unlimited number of times, solely on the [Devices] . . . and solely for [the purchasers'] personal,
            non-commercial use," Amazon will not remotely delete or modify such Works from Devices
            purchased and being used in the United States unless (a) the user consents to such deletion or
            modification; (b) the user requests a refund for the Work or otherwise fails to pay for the Work
            (e.g., if a credit or debit card issuer declines to remit payment); (c) a judicial or regulatory order
            requires such deletion or modification; or (d) deletion or modification is reasonably necessary to
            protect the consumer or the operation of a Device or network through which the Device
            communicates (e.g., to remove harmful code embedded within a copy of a Work downloaded to
            a Device). This paragraph does not apply to (a) applications (whether developed or offered by
            Amazon or by third parties), software or other code; (b) transient content such as blogs; or (c)
            content that the publisher intends to be updated and replaced with newer content as newer
            content becomes available. With respect to newspaper and magazine subscriptions, nothing in
            this paragraph prohibits the current operational practice pursuant to which older issues are
            automatically deleted from the Device to make room for newer issues, absent affirmative action
            by the Device user to save older issues.

    http://online.wsj.com/public/resources/documents/amazon20091001.pdf [wsj.com]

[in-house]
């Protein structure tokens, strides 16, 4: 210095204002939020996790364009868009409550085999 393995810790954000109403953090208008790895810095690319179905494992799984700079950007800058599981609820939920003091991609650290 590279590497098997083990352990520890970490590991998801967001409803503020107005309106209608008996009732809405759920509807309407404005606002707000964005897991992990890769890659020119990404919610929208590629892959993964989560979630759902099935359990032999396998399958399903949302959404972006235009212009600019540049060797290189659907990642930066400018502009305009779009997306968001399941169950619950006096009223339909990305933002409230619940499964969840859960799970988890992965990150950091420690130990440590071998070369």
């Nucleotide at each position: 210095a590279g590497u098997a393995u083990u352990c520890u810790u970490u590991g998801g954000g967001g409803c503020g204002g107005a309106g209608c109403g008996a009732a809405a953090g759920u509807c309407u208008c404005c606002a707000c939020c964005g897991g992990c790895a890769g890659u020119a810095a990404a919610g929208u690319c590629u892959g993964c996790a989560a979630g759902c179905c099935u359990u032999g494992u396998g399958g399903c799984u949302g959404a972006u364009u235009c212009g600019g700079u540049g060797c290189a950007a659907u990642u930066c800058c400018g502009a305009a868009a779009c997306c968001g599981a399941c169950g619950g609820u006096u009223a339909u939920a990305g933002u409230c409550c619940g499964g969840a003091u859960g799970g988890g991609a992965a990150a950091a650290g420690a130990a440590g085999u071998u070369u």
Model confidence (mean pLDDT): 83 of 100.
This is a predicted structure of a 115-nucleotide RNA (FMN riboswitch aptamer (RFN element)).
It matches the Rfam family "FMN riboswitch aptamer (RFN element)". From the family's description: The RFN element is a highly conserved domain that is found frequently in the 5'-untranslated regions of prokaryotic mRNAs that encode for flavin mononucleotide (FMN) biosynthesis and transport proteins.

( thanks http://yro.slashdot.org/comments.pl?sid=1910796&cid=34558118 [slashdot.org] )

  • by julesh (229690) on Wednesday December 15, 2010 @06:38AM (#34558690)

    Kindle DRM has been broken for some time now. It's trivial to liberate your books.

    Not if Amazon have removed them from their archive it isn't; you need to install (an older version of) Kindle for PC on your machine and redownload a version that's encrypted for that device. You used to be able to decrypt using a key that you can retrieve from your Kindle, but the latest firmware versions use a per-book key that AIUI can't be derived directly. When I bought a book from them in November, I could strip the DRM using my Kindle's PID. One I bought yesterday, I couldn't. Don't know when the change occurred.

  • Re:I don't buy it (Score:4, Informative)

    by julesh (229690) on Wednesday December 15, 2010 @06:55AM (#34558786)

    TFA doesn't even state that books were removed from devices. It states they were removed from the customers' archive; i.e. they couldn't redownload the book for a new device if they chose to.

  • by LambdaWolf (1561517) on Wednesday December 15, 2010 @06:57AM (#34558798)

    Didn't Amazon say that they would no longer remove books remotely?

    Yes. And from the research I did into this story yesterday, they haven't in this case. What they have done is removed the files from their servers, so you can no longer redownload them for a new device (and as this service is included in the price of an amazon e-book, you are therefore entitled to a refund if you bought any of the books that have been removed).